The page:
The Ministries of Public Security, Justice, and Labor and Social Welfare are responsible for enforcing child labor laws, including in the informal economy, but enforcement was ineffective due to the lack of inspectors. The law prescribes penalties of imprisonment and fines, which were not commensurate with analogous crimes, such as kidnapping. The Ministry of Labor and Social Welfare conducted public awareness campaigns as part of its effort to implement the national plan of action for the elimination of the worst forms of child labor.

Child labor was prevalent throughout the country, mostly associated with family subsistence farming.

There were reports of commercial sexual exploitation of children (see section 6, Children, Sexual Exploitation).

d. Discrimination with Respect to Employment and Occupation

The law prohibits direct or indirect discrimination by employers against employees based on sex but does not explicitly prohibit employment discrimination based on race, religion, disability, ethnicity, language, sexual orientation, gender identity, political opinion, national origin or citizenship, social origin, age, language, and HIV or other communicable disease status. The law prohibits actions by an employer that are biased or limit an employee’s opportunities for promotion. This law was not effectively enforced.

The law requires equal pay for equal work, although a gender wage gap persisted. The law prohibits the employment of pregnant women and new mothers in occupations deemed hazardous to women’s reproductive health and requires the transfer of women working in such jobs to less demanding positions, without a wage or salary reduction (see also section 6, Women, Discrimination).

The law prohibits discrimination in hiring based on a woman’s marital status or pregnancy and protects against dismissal on these grounds. During the year the government did not prioritize enforcement of prohibitions against employment discrimination or requirements for equal pay, but penalties under law included fines and were commensurate with those for civil rights abuses. Penalties were not applied against violators.

Discrimination is widely known to be prevalent in hiring practices throughout the country, especially based on sex and age, and often based on religion, disability, ethnicity, sexual orientation, or gender identity. For example, participants in focus group discussions described incidents of being denied interviews based on their appearance and being perceived as persons with disabilities or members of the LGBTQI+ community.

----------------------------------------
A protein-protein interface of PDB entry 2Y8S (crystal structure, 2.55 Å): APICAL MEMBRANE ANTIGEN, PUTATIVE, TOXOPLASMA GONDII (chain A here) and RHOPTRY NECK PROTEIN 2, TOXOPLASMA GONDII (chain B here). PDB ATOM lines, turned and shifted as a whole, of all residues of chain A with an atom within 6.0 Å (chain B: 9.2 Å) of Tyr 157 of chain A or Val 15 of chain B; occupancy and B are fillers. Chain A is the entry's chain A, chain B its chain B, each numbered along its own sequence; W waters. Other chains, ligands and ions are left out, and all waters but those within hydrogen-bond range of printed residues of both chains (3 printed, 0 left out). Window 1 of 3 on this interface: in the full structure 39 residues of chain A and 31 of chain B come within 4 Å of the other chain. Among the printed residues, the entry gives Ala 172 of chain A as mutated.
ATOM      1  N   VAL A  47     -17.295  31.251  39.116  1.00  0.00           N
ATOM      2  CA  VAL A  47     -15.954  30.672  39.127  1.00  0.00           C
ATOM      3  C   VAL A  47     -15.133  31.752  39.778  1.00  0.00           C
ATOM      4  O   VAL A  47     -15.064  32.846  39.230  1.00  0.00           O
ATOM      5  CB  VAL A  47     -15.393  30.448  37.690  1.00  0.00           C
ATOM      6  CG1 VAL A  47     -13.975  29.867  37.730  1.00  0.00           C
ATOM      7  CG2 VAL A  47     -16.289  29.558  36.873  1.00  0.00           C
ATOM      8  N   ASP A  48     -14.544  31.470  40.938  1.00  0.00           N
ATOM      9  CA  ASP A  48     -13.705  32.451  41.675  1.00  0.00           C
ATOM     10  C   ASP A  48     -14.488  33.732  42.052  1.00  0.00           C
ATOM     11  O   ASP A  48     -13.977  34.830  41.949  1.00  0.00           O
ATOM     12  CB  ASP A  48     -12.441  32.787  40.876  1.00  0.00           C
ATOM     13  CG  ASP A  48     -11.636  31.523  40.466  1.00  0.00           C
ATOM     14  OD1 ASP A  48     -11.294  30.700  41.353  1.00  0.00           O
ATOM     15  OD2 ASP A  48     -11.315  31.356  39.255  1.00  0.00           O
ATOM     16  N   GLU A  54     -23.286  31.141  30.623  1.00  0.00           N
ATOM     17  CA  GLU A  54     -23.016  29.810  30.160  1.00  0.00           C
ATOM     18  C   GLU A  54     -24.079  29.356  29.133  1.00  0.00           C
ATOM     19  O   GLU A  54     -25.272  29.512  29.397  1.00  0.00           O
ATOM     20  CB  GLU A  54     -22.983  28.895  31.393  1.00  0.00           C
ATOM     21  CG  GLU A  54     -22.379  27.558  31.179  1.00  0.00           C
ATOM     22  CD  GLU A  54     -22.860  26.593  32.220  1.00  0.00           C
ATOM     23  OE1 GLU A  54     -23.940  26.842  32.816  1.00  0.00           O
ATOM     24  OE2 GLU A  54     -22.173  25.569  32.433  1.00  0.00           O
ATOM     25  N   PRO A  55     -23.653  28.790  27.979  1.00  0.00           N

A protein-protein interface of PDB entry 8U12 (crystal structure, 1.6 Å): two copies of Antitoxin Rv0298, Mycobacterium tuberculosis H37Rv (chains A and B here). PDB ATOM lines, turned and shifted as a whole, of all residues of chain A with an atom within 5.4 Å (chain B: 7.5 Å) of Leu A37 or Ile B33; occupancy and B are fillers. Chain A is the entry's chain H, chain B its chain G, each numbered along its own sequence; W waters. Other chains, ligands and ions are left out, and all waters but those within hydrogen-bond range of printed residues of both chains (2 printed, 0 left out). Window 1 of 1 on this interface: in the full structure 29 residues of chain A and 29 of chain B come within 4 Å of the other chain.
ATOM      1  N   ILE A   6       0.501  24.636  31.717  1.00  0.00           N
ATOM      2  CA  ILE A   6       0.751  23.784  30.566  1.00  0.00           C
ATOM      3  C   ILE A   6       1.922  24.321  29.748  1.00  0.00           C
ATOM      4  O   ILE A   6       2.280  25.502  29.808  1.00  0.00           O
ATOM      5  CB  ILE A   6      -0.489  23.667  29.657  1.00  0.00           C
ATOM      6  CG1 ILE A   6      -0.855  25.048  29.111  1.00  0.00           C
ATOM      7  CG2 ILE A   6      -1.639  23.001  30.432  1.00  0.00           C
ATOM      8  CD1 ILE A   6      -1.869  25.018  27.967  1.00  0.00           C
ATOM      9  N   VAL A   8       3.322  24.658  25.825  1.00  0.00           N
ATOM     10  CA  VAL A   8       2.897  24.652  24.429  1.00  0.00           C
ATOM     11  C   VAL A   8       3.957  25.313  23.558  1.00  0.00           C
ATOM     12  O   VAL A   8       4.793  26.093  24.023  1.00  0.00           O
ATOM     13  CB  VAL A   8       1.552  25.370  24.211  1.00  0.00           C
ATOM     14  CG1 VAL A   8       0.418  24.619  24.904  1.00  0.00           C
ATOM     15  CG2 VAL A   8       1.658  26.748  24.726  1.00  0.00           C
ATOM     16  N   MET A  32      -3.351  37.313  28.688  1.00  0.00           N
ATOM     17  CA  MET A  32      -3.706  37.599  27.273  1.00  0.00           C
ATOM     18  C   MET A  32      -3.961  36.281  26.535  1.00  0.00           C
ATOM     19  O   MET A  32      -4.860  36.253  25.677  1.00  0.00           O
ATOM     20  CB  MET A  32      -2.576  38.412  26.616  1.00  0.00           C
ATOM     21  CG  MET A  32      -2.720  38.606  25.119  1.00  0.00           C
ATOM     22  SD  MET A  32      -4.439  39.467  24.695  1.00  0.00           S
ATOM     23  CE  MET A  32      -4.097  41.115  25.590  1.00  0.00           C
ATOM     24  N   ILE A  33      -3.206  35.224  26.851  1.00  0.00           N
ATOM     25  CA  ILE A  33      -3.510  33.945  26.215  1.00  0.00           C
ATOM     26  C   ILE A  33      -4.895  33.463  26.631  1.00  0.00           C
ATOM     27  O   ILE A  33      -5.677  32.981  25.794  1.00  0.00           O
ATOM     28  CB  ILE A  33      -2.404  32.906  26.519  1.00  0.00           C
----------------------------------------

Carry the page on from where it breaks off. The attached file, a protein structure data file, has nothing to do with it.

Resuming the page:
e. Acceptable Conditions of Work

Wage and Hour Laws: On August 1, the government raised the monthly minimum wage for all private-sector workers from one million kip ($59.60) to 1.2 million kip ($71.50). The minimum wage was not above the poverty level. Some piecework employees, especially on construction sites, earned less than the minimum wage. The minimum wage increase did not provide pay raises for informal workers.

The law provides for a workweek limited to 48 hours (36 hours for employment in dangerous activities). Overtime may not exceed 45 hours per month, and each period of overtime may not exceed three hours. Employers may apply to the government for an exception, which the law stipulates workers, or their representatives, must also approve.

Occupational Safety and Health: Occupational health and safety (OSH) standards existed and were appropriate for existing industries. The law provides for safe working conditions and higher compensation for dangerous work, but it does not explicitly protect the right of workers to remove themselves from a hazardous situation.

The law mandates extensive employer responsibility for workers who become disabled at work: In case of injury or death on the job, employers are responsible for compensating the worker or the worker’s family; the law also requires employers to report accidents causing major injury to, or death of, an employee, or requiring an employee to take a minimum of four days off work, to the Labor Administration Agency.

Wage, Hour, and OSH Enforcement: The Ministry of Labor and Social Welfare is responsible for enforcing wage, hour, and OSH laws but did not effectively do so. The law does not specify penalties for noncompliance with labor law, but states they could include warnings, fines, “re-education,” or suspension of a business license. Penalties were less than those for similar crimes, such as fraud. Penalties were not applied against violators.

The Department of Labor Management within the Ministry of Labor and Social Welfare is responsible for workplace inspections. The number of inspectors was insufficient to enforce compliance. Inspectors have the authority to make unannounced inspections and initiate sanctions.

Informal Sector: The International Labor Organization estimated that more than 93 percent of workers in the country were employed in the informal economy, mostly in plantation agriculture, construction, mining, and hospitality work. According to NGOs, as local subsistence farmers were displaced by large-scale, foreign-financed agricultural plantations, many farmers sought employment as day laborers through local brokers, many of whom operated informally and thus left workers vulnerable to exploitation.

Both Lao workers and undocumented migrant workers from neighboring countries such as Vietnam, China, and Burma, worked in construction, logging, mining, online marketing, and agricultural sectors where wage and occupational safety and health violations were common. The Ministry of Labor and Social Welfare reported that it was difficult for authorities to collect accurate data on workers inside some of the country’s SEZs (see section 7.b.).

2022 Country Reports on Human Rights Practices: Laos